X-Linked Recessive Juvenile Retinoschisis (RS)
Retinoschisis causes the layers of the retina to separate from each other, distorting the visual image in such a way that it cannot be corrected with lenses. There is some RS info at the National Organization for Rare Disorders (NORD)
RS is passed from parent to child via a recessive gene on the X chromosome; this is the same way baldness is inherited. This means my son will not have the disease, but my daughter is a carrier, and any son she bears will have a 50% chance of receiving the recessive gene.
There are currently no approved surgical or medical means to repair the tissue damage caused by retinoschisis, although there is some promising experimental work being done on artificial retinas (DoE, MIT and others) and retina transplants.
9/2008: I just learned of an interesting project started at UPMC dealing with ocular regeneration - sounds very cool. Also just noticed there is an RS page on wikipedia. In fact, there has been so much RS-related content added to the web lately, if you search google for "retinoschisis", this page is buried in obscurity, and it used to be in the top ten!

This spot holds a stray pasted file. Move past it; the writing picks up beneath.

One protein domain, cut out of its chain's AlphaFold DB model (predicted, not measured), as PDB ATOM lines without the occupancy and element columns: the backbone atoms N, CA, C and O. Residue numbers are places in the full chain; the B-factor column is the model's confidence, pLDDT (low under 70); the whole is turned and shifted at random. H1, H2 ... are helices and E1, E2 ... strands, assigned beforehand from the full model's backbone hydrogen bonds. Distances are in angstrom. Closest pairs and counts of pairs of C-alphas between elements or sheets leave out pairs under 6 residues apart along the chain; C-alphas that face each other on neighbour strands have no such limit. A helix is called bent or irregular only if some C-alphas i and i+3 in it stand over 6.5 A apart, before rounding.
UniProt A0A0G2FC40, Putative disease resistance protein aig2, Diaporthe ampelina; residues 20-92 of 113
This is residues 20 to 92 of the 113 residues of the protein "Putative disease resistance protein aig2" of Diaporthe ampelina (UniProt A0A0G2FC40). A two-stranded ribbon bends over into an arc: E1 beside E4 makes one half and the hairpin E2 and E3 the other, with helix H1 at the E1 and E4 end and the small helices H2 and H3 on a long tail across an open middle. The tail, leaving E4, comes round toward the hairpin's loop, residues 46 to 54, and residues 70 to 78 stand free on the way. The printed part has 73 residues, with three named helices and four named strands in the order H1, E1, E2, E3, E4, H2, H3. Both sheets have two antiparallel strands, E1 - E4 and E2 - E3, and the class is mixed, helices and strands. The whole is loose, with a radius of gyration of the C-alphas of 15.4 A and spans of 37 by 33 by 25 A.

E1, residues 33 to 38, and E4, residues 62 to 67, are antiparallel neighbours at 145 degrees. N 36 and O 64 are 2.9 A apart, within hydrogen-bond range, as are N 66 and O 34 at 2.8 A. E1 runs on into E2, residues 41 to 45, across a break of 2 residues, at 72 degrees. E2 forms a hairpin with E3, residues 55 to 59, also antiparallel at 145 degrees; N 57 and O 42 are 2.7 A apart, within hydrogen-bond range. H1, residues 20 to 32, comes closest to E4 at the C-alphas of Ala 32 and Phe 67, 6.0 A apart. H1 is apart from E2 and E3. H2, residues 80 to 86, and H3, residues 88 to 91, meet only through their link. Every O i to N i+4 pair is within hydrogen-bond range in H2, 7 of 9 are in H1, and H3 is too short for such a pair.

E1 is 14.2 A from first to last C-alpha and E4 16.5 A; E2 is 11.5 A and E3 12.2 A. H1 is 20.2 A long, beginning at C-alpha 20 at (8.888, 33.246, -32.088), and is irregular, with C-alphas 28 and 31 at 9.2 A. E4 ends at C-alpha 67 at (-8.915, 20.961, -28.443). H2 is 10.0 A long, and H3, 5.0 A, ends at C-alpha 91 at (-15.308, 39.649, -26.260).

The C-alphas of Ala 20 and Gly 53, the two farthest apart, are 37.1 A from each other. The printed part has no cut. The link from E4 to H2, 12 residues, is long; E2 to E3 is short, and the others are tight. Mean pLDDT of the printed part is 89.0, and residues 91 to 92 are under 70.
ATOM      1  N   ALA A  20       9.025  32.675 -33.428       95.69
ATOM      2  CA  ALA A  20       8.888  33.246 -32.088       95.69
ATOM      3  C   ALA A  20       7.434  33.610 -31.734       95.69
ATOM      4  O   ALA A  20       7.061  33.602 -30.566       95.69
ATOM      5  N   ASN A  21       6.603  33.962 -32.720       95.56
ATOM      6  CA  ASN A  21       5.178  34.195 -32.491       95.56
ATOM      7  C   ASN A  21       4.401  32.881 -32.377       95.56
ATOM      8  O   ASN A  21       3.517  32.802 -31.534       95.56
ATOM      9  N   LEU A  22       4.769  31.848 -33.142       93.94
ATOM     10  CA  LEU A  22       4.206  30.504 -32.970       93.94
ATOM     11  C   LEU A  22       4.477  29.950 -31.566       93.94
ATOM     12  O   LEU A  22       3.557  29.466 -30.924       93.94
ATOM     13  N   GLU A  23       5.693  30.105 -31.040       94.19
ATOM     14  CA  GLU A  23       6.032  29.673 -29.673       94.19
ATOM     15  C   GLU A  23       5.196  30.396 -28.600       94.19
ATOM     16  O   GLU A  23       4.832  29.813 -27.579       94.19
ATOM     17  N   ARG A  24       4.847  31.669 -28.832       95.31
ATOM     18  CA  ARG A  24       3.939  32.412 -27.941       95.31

Much research is being targeted at understanding the genetics of the disease. A genetic sequence related to the disease has been identified; it is called XLRS1. The successful identification of XLRS1 has given doctors the ability to test male patients for the presence of the disease, and female patients for carrier status. (more info at genedx.com)
PedBase used to have a decent page on RS, but that link is dead now; you can still see an old version of the page, courtesy of the wayback machine.
There is an email discussion group called RPLIST which covers Retinitis Pigmentosa (RP) and all other types of retina degeneration including RS.
I was diagnosd with RS when I was about ten years old. My vision acuity with glasses is 20/80 in my right eye and 20/200 in my left. With this level of vision, I am unable to drive and have difficulty reading without the aid of magnification. For most of my computer work, I use screen magnification software. All the major platforms that I use -- Linus, Windows, OS X, Android, iOS, and more -- all now offer standard zoom/magnify features designed to help the eyesight-impaired. Accessibility technology has become ubiquitous and mainstream.
Another great resource for people with impaired eyesight is www.lowvision.org.